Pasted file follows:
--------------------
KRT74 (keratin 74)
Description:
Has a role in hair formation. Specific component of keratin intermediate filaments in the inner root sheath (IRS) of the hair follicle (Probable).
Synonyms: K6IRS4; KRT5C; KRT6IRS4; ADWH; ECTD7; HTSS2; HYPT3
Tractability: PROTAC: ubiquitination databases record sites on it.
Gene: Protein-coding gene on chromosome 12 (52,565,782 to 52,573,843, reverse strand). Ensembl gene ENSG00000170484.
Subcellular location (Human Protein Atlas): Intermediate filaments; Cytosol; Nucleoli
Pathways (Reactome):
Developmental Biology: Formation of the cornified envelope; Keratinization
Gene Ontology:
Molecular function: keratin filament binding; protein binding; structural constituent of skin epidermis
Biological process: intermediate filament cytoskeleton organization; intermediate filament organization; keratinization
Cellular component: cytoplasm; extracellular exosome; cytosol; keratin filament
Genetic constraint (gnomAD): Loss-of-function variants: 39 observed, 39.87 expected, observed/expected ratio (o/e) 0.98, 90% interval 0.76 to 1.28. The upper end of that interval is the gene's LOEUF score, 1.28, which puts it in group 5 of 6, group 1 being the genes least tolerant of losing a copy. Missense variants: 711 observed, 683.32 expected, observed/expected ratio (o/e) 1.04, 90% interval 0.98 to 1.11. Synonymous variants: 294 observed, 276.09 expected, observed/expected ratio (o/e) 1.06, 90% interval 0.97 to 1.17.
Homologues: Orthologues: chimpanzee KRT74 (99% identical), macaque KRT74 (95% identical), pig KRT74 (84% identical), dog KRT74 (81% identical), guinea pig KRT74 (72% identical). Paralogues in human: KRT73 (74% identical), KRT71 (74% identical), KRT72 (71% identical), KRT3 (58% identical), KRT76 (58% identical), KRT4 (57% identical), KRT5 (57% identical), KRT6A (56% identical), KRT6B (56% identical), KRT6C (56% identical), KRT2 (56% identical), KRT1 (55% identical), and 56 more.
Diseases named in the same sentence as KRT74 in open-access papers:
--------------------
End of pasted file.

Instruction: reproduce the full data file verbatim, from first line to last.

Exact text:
KRT74 (keratin 74)
Description:
Has a role in hair formation. Specific component of keratin intermediate filaments in the inner root sheath (IRS) of the hair follicle (Probable).
Synonyms: K6IRS4; KRT5C; KRT6IRS4; ADWH; ECTD7; HTSS2; HYPT3
Tractability: PROTAC: ubiquitination databases record sites on it.
Gene: Protein-coding gene on chromosome 12 (52,565,782 to 52,573,843, reverse strand). Ensembl gene ENSG00000170484.
Subcellular location (Human Protein Atlas): Intermediate filaments; Cytosol; Nucleoli
Pathways (Reactome):
Developmental Biology: Formation of the cornified envelope; Keratinization
Gene Ontology:
Molecular function: keratin filament binding; protein binding; structural constituent of skin epidermis
Biological process: intermediate filament cytoskeleton organization; intermediate filament organization; keratinization
Cellular component: cytoplasm; extracellular exosome; cytosol; keratin filament
Genetic constraint (gnomAD): Loss-of-function variants: 39 observed, 39.87 expected, observed/expected ratio (o/e) 0.98, 90% interval 0.76 to 1.28. The upper end of that interval is the gene's LOEUF score, 1.28, which puts it in group 5 of 6, group 1 being the genes least tolerant of losing a copy. Missense variants: 711 observed, 683.32 expected, observed/expected ratio (o/e) 1.04, 90% interval 0.98 to 1.11. Synonymous variants: 294 observed, 276.09 expected, observed/expected ratio (o/e) 1.06, 90% interval 0.97 to 1.17.
Homologues: Orthologues: chimpanzee KRT74 (99% identical), macaque KRT74 (95% identical), pig KRT74 (84% identical), dog KRT74 (81% identical), guinea pig KRT74 (72% identical). Paralogues in human: KRT73 (74% identical), KRT71 (74% identical), KRT72 (71% identical), KRT3 (58% identical), KRT76 (58% identical), KRT4 (57% identical), KRT5 (57% identical), KRT6A (56% identical), KRT6B (56% identical), KRT6C (56% identical), KRT2 (56% identical), KRT1 (55% identical), and 56 more.
Diseases named in the same sentence as KRT74 in open-access papers: